The Clinton administration abused tort law to seek far more power over gun makers than either the Constitution or Congress would allow. But—because few people realize the nature of the extortion—the administration could brag that the settlement was not achieved with an iron fist. And most of the nation’s media has swallowed the fraud; a Wall Street Journal article noted that Smith and Wesson “has unilaterally volunteered to require new restrictions on how retailers sell its weapons.”
On the bright side, the settlement may be fatal for Smith and Wesson, which was widely denounced by other gun makers for trying to cut a sweetheart deal with the feds. Consumers have boycotted their products, and many gun dealers have refused to accept the onerous new restrictions that the company seeks to impose on them. It recently announced layoffs of its manufacturing employees, and its prospects are darker than they were before the “deal.” Smith and Wesson, along with other gun makers, continues to be sued by city governments that refuse to abandon their opportunity to plunder its remaining assets.
Tort attacks on gun makers continue in many cities across the country. New York Attorney General Eliot Spitzer bragged: “We have the capacity to squeeze manufacturers like a pincers and hurt them in the marketplace.” This is a grim warning, since many politicians will not be satisfied until they have destroyed the sources of private gun ownership, all the while creating exemptions (as did the Smith and Wesson agreement) to continue providing high-powered weapons to law enforcement.
Yet in late 2000, a federal judge dismissed the lawsuit brought against gun manufacturers by the city of Philadelphia. The judge concluded that the suit was not allowable under Pennsylvania law and that the allegations were unfounded that the gun companies were guilty of creating a public nuisance. Suits have also been dismissed in Ohio, Connecticut, Florida, New Jersey, and Illinois.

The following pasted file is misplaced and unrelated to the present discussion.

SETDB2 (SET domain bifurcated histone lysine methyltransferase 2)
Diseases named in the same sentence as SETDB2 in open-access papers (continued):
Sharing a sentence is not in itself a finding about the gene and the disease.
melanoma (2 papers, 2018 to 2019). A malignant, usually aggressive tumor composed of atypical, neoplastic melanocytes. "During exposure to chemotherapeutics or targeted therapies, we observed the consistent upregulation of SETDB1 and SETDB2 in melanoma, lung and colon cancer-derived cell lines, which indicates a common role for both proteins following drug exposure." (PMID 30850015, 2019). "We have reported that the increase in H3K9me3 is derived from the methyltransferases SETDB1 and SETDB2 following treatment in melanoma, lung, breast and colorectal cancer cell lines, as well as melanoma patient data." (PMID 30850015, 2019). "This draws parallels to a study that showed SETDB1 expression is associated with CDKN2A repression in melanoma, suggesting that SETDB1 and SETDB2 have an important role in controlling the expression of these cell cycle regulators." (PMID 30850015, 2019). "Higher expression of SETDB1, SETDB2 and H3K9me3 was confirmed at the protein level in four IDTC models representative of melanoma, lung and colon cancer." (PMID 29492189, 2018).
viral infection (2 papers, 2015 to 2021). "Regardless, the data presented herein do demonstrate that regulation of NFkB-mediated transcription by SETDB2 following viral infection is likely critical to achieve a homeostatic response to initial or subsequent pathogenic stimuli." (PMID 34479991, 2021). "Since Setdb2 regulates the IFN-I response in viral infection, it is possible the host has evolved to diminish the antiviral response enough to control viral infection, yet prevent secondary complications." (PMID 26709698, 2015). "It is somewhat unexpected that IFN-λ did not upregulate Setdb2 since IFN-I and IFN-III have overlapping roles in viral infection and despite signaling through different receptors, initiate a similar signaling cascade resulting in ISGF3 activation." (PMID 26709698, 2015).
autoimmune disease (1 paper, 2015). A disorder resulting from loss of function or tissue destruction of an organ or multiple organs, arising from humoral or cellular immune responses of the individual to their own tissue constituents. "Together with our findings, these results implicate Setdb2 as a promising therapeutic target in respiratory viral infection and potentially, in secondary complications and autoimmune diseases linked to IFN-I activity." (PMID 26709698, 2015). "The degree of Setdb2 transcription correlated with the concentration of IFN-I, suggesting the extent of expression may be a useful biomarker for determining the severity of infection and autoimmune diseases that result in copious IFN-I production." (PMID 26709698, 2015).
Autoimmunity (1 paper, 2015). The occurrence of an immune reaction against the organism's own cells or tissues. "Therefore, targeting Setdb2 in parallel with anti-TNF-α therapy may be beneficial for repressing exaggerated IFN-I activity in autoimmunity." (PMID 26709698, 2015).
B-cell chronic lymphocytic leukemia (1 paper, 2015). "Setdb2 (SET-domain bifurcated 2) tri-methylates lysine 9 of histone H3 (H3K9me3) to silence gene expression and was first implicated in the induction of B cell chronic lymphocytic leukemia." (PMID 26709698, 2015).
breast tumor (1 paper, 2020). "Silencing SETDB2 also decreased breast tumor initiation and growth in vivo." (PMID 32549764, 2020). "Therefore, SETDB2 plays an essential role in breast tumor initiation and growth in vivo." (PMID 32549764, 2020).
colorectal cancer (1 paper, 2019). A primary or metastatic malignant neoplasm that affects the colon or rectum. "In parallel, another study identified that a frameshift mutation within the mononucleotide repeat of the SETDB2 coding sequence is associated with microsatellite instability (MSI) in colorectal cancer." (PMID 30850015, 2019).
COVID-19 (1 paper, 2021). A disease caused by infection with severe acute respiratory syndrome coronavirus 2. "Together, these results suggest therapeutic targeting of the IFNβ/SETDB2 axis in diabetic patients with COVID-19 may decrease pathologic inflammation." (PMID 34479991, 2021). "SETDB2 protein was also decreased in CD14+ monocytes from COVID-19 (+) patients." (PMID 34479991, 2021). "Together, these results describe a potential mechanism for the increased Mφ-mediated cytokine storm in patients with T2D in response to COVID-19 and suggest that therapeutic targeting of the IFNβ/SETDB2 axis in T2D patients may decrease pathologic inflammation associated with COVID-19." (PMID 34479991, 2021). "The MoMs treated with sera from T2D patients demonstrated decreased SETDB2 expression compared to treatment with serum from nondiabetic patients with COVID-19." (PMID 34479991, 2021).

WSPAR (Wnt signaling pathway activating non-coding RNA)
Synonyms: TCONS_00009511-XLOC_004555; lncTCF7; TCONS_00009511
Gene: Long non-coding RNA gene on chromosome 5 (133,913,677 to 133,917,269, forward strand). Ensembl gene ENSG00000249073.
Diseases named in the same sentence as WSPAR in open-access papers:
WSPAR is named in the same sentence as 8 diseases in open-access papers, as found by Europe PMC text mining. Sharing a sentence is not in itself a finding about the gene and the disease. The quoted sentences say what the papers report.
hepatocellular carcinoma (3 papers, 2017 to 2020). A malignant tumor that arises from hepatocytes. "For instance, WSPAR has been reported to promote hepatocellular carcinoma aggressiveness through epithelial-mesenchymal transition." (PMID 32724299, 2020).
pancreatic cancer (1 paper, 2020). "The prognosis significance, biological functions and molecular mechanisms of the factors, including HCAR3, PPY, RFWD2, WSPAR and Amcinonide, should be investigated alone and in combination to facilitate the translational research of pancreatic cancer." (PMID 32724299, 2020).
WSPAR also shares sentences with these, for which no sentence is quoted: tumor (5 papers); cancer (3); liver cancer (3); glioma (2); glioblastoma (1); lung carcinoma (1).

Cigarettes and guns are only the lead targets in the continuing assault by trial lawyers on the American way of life. Other recent targets are HMOs, paint makers, and breast-implant producers. In each case, the standards of proof for conviction are slim and none; instead, trial lawyers fixate on some public-relations strategy (such as hyping the dangers of lead paint) and then proceed to try to bludgeon the industry into submission. Given the ability of trial lawyers to stack juries, the only limit on their extortion is their ability to get a half dozen politically correct citizens installed in a jury and to find a judge who believes that practically any corporation deserves a death sentence.
Ironically, many government agencies could be destroyed by the same methods that politicians and judges sanction for use against private enterprises. Who would want to defend the Food and Drug Administration if it could be held responsible for all the people who died while it dallied for years before approving new life-saving drugs and medical devices? What if public schools could be held liable for all the false promises they make to children and parents? But because the government has sovereign immunity, the bureaucrats can continue wreaking far more damage on Americans than do the corporations that increasingly face destruction in government courts.